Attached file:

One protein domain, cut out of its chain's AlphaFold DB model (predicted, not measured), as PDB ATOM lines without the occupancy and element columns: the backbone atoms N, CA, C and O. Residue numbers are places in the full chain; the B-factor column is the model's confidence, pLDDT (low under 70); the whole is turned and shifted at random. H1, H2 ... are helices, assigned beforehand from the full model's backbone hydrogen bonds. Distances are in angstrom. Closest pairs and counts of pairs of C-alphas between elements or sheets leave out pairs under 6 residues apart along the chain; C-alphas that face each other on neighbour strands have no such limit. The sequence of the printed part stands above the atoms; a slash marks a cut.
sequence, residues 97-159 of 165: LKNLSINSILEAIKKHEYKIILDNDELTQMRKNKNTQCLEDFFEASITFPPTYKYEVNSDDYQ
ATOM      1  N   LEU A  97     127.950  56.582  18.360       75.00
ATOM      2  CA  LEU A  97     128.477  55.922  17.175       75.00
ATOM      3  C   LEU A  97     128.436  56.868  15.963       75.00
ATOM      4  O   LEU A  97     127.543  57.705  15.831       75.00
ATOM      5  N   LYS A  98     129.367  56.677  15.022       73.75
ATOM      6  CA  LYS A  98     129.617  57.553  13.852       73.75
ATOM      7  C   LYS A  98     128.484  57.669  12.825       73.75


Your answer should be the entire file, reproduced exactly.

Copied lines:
One protein domain, cut out of its chain's AlphaFold DB model (predicted, not measured), as PDB ATOM lines without the occupancy and element columns: the backbone atoms N, CA, C and O. Residue numbers are places in the full chain; the B-factor column is the model's confidence, pLDDT (low under 70); the whole is turned and shifted at random. H1, H2 ... are helices, assigned beforehand from the full model's backbone hydrogen bonds. Distances are in angstrom. Closest pairs and counts of pairs of C-alphas between elements or sheets leave out pairs under 6 residues apart along the chain; C-alphas that face each other on neighbour strands have no such limit. The sequence of the printed part stands above the atoms; a slash marks a cut.
sequence, residues 97-159 of 165: LKNLSINSILEAIKKHEYKIILDNDELTQMRKNKNTQCLEDFFEASITFPPTYKYEVNSDDYQ
ATOM      1  N   LEU A  97     127.950  56.582  18.360       75.00
ATOM      2  CA  LEU A  97     128.477  55.922  17.175       75.00
ATOM      3  C   LEU A  97     128.436  56.868  15.963       75.00
ATOM      4  O   LEU A  97     127.543  57.705  15.831       75.00
ATOM      5  N   LYS A  98     129.367  56.677  15.022       73.75
ATOM      6  CA  LYS A  98     129.617  57.553  13.852       73.75
ATOM      7  C   LYS A  98     128.484  57.669  12.825       73.75